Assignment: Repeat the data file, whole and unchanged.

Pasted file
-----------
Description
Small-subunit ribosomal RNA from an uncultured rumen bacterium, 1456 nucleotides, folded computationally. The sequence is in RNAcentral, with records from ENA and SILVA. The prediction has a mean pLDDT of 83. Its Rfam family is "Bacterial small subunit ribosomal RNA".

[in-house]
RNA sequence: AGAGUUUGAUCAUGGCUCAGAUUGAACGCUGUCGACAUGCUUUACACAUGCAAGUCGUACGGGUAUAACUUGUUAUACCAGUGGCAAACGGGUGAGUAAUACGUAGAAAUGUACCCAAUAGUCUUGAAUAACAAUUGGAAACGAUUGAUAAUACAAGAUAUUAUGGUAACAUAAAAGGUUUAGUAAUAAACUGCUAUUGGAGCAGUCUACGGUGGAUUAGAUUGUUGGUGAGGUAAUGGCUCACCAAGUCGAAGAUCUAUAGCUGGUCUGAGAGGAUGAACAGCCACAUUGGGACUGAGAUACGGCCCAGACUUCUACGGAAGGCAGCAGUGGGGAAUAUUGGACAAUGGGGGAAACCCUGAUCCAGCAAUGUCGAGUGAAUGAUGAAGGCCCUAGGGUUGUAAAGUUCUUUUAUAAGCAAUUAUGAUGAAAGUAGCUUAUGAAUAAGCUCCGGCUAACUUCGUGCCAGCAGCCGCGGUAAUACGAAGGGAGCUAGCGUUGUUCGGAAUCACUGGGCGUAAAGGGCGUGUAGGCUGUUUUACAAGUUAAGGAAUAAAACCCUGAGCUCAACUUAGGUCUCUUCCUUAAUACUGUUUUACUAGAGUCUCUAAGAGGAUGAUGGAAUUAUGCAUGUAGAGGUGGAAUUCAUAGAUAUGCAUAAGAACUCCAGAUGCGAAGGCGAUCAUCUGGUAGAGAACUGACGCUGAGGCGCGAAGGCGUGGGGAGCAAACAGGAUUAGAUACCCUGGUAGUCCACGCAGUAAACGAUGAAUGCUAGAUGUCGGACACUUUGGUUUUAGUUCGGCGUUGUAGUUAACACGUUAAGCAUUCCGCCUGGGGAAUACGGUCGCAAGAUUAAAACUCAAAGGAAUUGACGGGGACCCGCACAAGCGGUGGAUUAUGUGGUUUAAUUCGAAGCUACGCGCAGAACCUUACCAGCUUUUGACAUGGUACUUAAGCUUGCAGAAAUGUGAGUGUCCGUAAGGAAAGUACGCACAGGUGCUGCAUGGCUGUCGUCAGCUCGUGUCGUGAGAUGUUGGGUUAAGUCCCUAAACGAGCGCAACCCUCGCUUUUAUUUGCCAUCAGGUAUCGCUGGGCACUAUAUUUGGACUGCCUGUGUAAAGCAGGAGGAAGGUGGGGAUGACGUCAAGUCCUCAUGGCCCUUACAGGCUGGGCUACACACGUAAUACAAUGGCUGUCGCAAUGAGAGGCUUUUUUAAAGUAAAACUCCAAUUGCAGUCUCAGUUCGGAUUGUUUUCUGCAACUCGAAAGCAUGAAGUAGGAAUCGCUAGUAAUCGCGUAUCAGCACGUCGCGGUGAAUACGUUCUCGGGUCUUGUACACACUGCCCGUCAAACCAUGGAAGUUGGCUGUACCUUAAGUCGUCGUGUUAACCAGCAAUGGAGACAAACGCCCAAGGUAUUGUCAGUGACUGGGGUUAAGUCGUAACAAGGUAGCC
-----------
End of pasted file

Description
Small-subunit ribosomal RNA from an uncultured rumen bacterium, 1456 nucleotides, folded computationally. The sequence is in RNAcentral, with records from ENA and SILVA. The prediction has a mean pLDDT of 83. Its Rfam family is "Bacterial small subunit ribosomal RNA".

[in-house]
RNA sequence: AGAGUUUGAUCAUGGCUCAGAUUGAACGCUGUCGACAUGCUUUACACAUGCAAGUCGUACGGGUAUAACUUGUUAUACCAGUGGCAAACGGGUGAGUAAUACGUAGAAAUGUACCCAAUAGUCUUGAAUAACAAUUGGAAACGAUUGAUAAUACAAGAUAUUAUGGUAACAUAAAAGGUUUAGUAAUAAACUGCUAUUGGAGCAGUCUACGGUGGAUUAGAUUGUUGGUGAGGUAAUGGCUCACCAAGUCGAAGAUCUAUAGCUGGUCUGAGAGGAUGAACAGCCACAUUGGGACUGAGAUACGGCCCAGACUUCUACGGAAGGCAGCAGUGGGGAAUAUUGGACAAUGGGGGAAACCCUGAUCCAGCAAUGUCGAGUGAAUGAUGAAGGCCCUAGGGUUGUAAAGUUCUUUUAUAAGCAAUUAUGAUGAAAGUAGCUUAUGAAUAAGCUCCGGCUAACUUCGUGCCAGCAGCCGCGGUAAUACGAAGGGAGCUAGCGUUGUUCGGAAUCACUGGGCGUAAAGGGCGUGUAGGCUGUUUUACAAGUUAAGGAAUAAAACCCUGAGCUCAACUUAGGUCUCUUCCUUAAUACUGUUUUACUAGAGUCUCUAAGAGGAUGAUGGAAUUAUGCAUGUAGAGGUGGAAUUCAUAGAUAUGCAUAAGAACUCCAGAUGCGAAGGCGAUCAUCUGGUAGAGAACUGACGCUGAGGCGCGAAGGCGUGGGGAGCAAACAGGAUUAGAUACCCUGGUAGUCCACGCAGUAAACGAUGAAUGCUAGAUGUCGGACACUUUGGUUUUAGUUCGGCGUUGUAGUUAACACGUUAAGCAUUCCGCCUGGGGAAUACGGUCGCAAGAUUAAAACUCAAAGGAAUUGACGGGGACCCGCACAAGCGGUGGAUUAUGUGGUUUAAUUCGAAGCUACGCGCAGAACCUUACCAGCUUUUGACAUGGUACUUAAGCUUGCAGAAAUGUGAGUGUCCGUAAGGAAAGUACGCACAGGUGCUGCAUGGCUGUCGUCAGCUCGUGUCGUGAGAUGUUGGGUUAAGUCCCUAAACGAGCGCAACCCUCGCUUUUAUUUGCCAUCAGGUAUCGCUGGGCACUAUAUUUGGACUGCCUGUGUAAAGCAGGAGGAAGGUGGGGAUGACGUCAAGUCCUCAUGGCCCUUACAGGCUGGGCUACACACGUAAUACAAUGGCUGUCGCAAUGAGAGGCUUUUUUAAAGUAAAACUCCAAUUGCAGUCUCAGUUCGGAUUGUUUUCUGCAACUCGAAAGCAUGAAGUAGGAAUCGCUAGUAAUCGCGUAUCAGCACGUCGCGGUGAAUACGUUCUCGGGUCUUGUACACACUGCCCGUCAAACCAUGGAAGUUGGCUGUACCUUAAGUCGUCGUGUUAACCAGCAAUGGAGACAAACGCCCAAGGUAUUGUCAGUGACUGGGGUUAAGUCGUAACAAGGUAGCC